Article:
Samsung BADA

Like others, Samsung also owns an operating system that is known as BADA. It is designed for mid-range and high-end smartphones. Bada is a quiet user-friendly and efficient operating system, much like Android, but unfortunately Samsung did not use Bada on a large scale for unknown reasons.

Samsung announced in June 2012 intentions to merge Bada into the Tizen project. On 25 February 2013, Samsung announced that it will stop developing Bada, moving development to Tizen instead.

All Bada-powered devices were branded under the Wave name.


Based on the Linux kernel and the GNU C Library implementing the Linux API, Tizen (The OS of Everything) targets a very wide range of devices including smartphones, tablets, in-vehicle infotainment (IVI) devices, smart TVs, PCs, smart cameras, wearable computing (such as smartwatches), Blu-ray players, printers and smart home appliances. Its purpose is to offer a consistent user experience across devices. Tizen is a project within the Linux Foundation and is governed by a Technical Steering Group (TSG) composed of Samsung and Intel among others.

The Tizen Association was formed to guide the industry role of Tizen, including requirements gathering, identifying and facilitating service models, and overall industry marketing and education.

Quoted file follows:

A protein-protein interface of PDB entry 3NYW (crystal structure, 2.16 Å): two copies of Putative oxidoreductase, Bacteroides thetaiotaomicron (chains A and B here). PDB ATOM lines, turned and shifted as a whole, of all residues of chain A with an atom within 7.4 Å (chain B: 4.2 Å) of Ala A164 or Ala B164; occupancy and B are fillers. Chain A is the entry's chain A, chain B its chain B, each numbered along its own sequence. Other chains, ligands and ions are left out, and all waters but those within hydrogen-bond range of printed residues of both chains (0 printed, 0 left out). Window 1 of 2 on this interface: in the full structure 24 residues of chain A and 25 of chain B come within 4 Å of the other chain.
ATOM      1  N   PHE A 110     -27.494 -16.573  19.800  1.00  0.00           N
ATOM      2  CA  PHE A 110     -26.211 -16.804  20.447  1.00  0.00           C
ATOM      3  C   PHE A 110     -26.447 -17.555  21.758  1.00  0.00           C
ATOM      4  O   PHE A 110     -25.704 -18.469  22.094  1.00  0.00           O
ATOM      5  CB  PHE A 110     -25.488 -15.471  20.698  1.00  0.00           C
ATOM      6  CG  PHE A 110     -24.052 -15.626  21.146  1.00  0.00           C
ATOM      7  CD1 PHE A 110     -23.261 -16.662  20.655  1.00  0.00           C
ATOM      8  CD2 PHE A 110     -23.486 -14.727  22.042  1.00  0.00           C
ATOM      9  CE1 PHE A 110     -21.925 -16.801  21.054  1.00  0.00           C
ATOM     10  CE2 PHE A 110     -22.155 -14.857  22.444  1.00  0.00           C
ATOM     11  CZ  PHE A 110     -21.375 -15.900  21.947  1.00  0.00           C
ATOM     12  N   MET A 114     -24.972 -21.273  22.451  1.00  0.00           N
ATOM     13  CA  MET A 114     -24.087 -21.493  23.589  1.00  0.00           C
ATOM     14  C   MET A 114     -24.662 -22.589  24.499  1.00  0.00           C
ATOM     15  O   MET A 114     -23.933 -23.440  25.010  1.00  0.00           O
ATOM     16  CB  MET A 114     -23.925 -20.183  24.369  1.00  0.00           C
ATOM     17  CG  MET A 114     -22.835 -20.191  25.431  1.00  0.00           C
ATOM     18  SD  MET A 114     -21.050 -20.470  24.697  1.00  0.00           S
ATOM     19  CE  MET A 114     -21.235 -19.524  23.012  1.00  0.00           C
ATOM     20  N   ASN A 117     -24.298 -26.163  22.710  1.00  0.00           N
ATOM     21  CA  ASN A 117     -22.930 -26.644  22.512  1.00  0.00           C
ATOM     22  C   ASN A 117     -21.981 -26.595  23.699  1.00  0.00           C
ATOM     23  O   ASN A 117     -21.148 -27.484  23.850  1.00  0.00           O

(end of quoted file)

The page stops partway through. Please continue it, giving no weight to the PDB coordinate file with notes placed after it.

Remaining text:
Samsung released the Tizen-based Samsung Z1 smartphone to the Indian market in January 2015.

Palm OS

Palm OS was developed by Palm Inc. in 1996 especially for PDAs (Personal Digital Assistance). Palm OS was designed to work on touchscreen GUI. Some Years later it was upgraded and was able to support smartphones. Unfortunately, it could not make a mark on the market and currently is not being used in any of the latest top devices.

Firefox OS

Firefox OS is an open-source operating system made for smartphones, tablet computers and smart TVs -designed by Mozilla and external contributors, based on the rendering engine of their Firefox web browser and the Linux kernel.

On December 8, 2015, Mozilla announced that it will stop sales of Firefox OS smart phones through carriers.

These are / were the most popular ‘Mobile Operating Systems‘. If you have any other to add, please feel free to comment below…